figuring it out. That’s a valid information for how to how to lock it through. Who knows.
MEGHAN  51:25
Yeah, and it’s it’s been a little weird, you know, talking to my dog basically as the audience like when I’m performing. But, uh, you know, we’re getting people watching and saying like that they look forward to it each month, which is really nice to hear. It’s super validating, because I think a lot of performers feel a little bit forgotten right now it’s really hard to stay relevant. Now everyone’s online and going live like it’s sort it’s like the the playing field is both even and even more challenging than ever because anyone can go on And do live stream. But now my show might be competing with like, the brilliance of john early and kate berlant going live at the same time like big, big name people. So it’s hard because now anyone could watch from anywhere.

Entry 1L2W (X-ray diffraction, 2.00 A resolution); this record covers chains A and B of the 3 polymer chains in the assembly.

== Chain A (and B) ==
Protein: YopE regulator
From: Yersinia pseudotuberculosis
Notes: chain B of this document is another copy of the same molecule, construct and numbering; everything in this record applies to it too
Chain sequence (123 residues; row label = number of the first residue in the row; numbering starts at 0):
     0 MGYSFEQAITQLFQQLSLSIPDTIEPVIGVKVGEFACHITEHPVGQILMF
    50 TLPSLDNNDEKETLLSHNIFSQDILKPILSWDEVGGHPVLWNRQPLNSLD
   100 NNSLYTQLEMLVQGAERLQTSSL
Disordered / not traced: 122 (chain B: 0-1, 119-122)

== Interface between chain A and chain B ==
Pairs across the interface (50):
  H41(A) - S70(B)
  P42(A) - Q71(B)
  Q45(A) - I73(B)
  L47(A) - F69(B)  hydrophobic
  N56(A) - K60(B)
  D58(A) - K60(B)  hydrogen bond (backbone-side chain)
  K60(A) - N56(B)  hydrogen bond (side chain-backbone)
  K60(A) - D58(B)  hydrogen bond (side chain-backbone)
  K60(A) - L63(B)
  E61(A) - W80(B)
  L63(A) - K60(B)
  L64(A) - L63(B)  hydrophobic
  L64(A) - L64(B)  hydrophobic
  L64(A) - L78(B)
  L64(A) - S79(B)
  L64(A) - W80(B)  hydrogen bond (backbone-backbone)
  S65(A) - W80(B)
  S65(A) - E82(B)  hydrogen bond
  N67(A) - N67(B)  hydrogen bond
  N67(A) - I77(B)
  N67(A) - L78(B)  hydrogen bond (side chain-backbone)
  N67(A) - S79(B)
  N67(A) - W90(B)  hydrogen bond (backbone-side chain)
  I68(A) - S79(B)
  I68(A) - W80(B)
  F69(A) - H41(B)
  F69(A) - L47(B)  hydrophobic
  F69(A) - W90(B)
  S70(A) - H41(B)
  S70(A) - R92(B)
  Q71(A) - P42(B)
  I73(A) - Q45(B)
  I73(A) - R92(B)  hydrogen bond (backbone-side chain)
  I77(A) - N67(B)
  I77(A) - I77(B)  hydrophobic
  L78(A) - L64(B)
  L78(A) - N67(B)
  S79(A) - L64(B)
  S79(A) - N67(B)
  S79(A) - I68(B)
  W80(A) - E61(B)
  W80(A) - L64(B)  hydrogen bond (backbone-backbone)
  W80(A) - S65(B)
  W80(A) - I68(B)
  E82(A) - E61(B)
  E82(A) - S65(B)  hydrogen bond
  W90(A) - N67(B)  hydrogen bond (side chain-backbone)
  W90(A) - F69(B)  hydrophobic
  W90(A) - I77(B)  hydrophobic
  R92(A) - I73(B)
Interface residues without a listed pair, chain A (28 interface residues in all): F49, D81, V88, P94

AMY  52:17
That is such a deep cut comedy reference, by the way, I like your like big names like Kate Berlant and john early and I was like, me and seven other people know who they are. I love them, but
MEGHAN  52:27
they’re big to me. Big to us!
AMY  52:29
That’s a pretty deep cut. Ah Bless them. I love them both. But again, hilarious. Oh, yeah, you’re I mean, it’s nice that you’re there to give people some joy and I’m glad that you’ve gotten some good response.
MEGHAN  52:43